Wiskemann, Elizabeth Meta (1899–1971)

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Wiskemann, Elizabeth Meta (1899–1971)

English historian, journalist, and educator . Born in Sidcup, Kent, England, on August 13, 1899; committed suicide on July 5, 1971, in London, England; daughter of Heinrich Odomar Hugo Wiskemann (a merchant) and Emily Myra (Burton) Wiskemann; educated at Notting Hill High School; awarded a first class degree in history from Newnham College, Cambridge University, Cambridge, England, 1921; Newnham College, M.Litt. in history, 1927; never married; no children.

Journalist and historian of international renown; forecasted the impending Nazi threat in articles for the New Statesman in the years up to World War II; gathered intelligence against Germany during World War II; held Montague Burton chair as professor of history, Edinburgh University (1958–61); granted honorary doctorate from Cambridge University (1965).

Selected writings:

Czechs and Germans (1938); Undeclared War (1939); Italy (1947); The Rome-Berlin Axis (1949); Germany's Eastern Neighbours (1956); A Great Swiss Newspaper, the Story of the Neue Zürcher Zeitung (1959); Europe of the Dictators (1966); The Europe I Saw (1968); Fascism in Italy (1969); Italy since 1945 (1971).

Elizabeth Meta Wiskemann was born in Kent, England, in 1899, the youngest child of Heinrich Wiskemann, a German immigrant and merchant, and Emily Burton Wiskemann . Elizabeth attended Notting Hill High School in London and pursued both undergraduate and graduate degrees at Newnham College, Cambridge, where she earned the honor of a first class degree in history in 1921 and later completed a master's degree in history in 1927. She had tried for a doctorate but felt that examiner bias caused her to receive only the master's degree; the experience left her distrustful of academia.

In 1930, Wiskemann left England for Berlin, occasionally returning to teach at Cambridge. While in Berlin, Wiskemann swiftly grasped the German political situation and discovered a strong fascination for European politics. As a correspondent for the New Statesman, she published magazine articles on German affairs and commentaries that warned of the growing menace of Hitler and Nazism. Her articles, informed by numerous German and British contacts, were so successful in their targeting of the Hitler regime that the Gestapo expelled her from the country in July 1936.

When she returned to Britain in 1937, Wiskemann earned a commission from the Royal Institute of International Affairs to explore the problem of Germans in Czechoslovakia. Her expertise in German affairs led to her first two books: Czechs and Germans (1938) and Undeclared War (1939). When the war began, her observations and predictions largely came to pass, and her standing as a journalist and scholar of the region was augmented as a result.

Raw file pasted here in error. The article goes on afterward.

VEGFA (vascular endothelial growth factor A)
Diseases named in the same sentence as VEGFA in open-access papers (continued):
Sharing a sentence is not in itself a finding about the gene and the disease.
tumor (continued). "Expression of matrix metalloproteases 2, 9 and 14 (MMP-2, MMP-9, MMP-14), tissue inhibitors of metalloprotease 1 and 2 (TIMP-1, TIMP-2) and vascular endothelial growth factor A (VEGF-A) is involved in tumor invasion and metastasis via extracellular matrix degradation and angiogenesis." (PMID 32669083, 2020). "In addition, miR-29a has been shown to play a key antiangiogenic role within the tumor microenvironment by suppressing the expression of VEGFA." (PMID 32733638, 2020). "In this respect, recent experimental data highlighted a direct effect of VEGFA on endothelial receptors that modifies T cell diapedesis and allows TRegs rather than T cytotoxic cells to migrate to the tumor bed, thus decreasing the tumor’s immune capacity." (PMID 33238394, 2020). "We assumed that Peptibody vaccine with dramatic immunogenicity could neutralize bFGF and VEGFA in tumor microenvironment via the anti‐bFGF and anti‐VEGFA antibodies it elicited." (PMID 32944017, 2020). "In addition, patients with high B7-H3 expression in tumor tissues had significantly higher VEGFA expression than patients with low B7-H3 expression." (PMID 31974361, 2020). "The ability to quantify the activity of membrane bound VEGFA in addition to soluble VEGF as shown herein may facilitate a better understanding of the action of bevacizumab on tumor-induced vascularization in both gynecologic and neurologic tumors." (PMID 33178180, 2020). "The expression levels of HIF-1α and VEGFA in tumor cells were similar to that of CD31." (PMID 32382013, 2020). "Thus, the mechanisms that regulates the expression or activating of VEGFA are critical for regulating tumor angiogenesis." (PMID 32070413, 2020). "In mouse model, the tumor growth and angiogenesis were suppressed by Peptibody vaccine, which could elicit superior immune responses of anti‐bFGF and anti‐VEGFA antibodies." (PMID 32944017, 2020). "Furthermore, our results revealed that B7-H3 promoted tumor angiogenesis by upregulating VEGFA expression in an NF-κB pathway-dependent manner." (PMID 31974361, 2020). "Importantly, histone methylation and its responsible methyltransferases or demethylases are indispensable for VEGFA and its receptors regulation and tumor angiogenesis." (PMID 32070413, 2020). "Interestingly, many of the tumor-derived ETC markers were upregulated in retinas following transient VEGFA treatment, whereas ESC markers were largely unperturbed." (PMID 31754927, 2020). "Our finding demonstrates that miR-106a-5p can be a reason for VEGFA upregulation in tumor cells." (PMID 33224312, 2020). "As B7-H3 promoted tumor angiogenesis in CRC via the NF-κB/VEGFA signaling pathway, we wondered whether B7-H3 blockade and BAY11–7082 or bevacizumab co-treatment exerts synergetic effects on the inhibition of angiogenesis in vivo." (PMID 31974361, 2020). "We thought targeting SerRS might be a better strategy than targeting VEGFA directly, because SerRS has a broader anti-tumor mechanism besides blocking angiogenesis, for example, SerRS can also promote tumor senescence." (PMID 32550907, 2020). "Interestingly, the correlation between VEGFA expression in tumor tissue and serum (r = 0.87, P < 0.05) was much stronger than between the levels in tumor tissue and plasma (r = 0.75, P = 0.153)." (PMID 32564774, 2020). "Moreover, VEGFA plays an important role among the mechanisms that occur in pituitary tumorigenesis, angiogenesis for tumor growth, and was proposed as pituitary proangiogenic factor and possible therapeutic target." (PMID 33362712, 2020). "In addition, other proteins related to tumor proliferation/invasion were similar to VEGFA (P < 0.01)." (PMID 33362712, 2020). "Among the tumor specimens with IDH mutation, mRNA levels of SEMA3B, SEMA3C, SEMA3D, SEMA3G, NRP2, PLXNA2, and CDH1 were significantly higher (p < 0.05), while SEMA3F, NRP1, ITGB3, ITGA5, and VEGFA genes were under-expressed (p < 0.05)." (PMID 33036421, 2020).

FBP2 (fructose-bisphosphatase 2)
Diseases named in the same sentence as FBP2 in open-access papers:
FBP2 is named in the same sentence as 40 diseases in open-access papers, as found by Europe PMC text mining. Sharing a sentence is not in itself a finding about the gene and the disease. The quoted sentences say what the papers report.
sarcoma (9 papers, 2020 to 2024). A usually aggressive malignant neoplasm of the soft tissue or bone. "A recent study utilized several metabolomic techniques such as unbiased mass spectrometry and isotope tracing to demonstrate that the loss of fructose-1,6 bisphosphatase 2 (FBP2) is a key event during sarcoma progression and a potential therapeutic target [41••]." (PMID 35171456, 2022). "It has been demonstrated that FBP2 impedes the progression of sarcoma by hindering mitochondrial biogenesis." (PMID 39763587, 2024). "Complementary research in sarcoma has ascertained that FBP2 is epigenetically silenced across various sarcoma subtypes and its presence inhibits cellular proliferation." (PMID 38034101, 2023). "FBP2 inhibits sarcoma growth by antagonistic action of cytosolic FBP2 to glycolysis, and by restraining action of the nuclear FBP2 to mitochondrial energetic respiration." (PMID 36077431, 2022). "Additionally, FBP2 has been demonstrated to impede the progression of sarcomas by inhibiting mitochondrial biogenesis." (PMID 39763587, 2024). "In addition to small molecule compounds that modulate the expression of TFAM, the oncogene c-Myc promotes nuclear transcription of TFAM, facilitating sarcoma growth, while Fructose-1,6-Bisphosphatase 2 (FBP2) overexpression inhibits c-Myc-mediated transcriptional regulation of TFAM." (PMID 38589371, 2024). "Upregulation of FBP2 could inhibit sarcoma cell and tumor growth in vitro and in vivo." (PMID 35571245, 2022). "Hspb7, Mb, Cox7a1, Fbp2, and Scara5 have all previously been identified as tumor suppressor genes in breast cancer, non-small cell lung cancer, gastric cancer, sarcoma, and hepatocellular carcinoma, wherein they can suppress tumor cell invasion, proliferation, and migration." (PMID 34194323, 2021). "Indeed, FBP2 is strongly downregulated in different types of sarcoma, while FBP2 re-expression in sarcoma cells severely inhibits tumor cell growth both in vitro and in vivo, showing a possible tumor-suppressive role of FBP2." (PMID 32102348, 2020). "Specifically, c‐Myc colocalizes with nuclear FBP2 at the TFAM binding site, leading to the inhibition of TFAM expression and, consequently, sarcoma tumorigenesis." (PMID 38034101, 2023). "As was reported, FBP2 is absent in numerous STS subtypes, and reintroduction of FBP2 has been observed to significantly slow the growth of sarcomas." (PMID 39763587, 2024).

During World War II, Wiskemann lived in Berne, Switzerland, and worked as the assistant press attaché to the British legation from 1941 through 1945, responsible for collecting non-military intelligence from Germany and the countries it had conquered. Following the war, she moved to Rome, where she had previously developed strong ties, thanks to a network of friends from the Italian Resistance whom she met while in Berne. Serving as an occasional Rome correspondent to The Economist, she also published Italy (1947), The Rome-Berlin Axis (1949), and Germany's Eastern Neighbors (1956). The Rome-Berlin Axis, about the relationship between Hitler and Benito Mussolini, provided many scholars a point of departure for their own research. In homage to her time in Switzerland, she later wrote A Great Swiss Newspaper, the Story of the Neue Zürcher Zeitung (1959).

Wiskemann's growing reputation as an insightful and lucid scholar led to further opportunities for teaching. From 1958 to 1961, she held the Montague Burton chair as professor of international relations at Edinburgh University. She then tutored in modern European history at Sussex University from 1961 to 1964. Oxford University acknowledged her contributions to European historical study with an honorary doctorate in 1965. She continued to write books, including Europe of the Dictators (1966), Fascism in Italy (1969), and Italy Since 1945 (1971). Wiskemann wrote her memoirs in 1968's The Europe I Saw, but the book reportedly disappointed friends, who felt that her personal manner, which often included acrid opinions on the personages she knew, did not translate well in the final product. When her eyesight began to fail in her final years, she felt that she could not live with the reduced freedoms and prohibition from reading that blindness would inflict and committed suicide on July 5, 1971.


The Concise Dictionary of National Biography. Oxford: Oxford University Press, 1992.

Contemporary Authors. Vol. 111. Detroit, MI: The Gale Group, 1984.

The Dictionary of National Biography, 1971–1980. Ed. by Lord Blake and C.S. Nicholls. Oxford: Oxford University Press, 1986.

Gillian S. Holmes , freelance writer, Hayward, California

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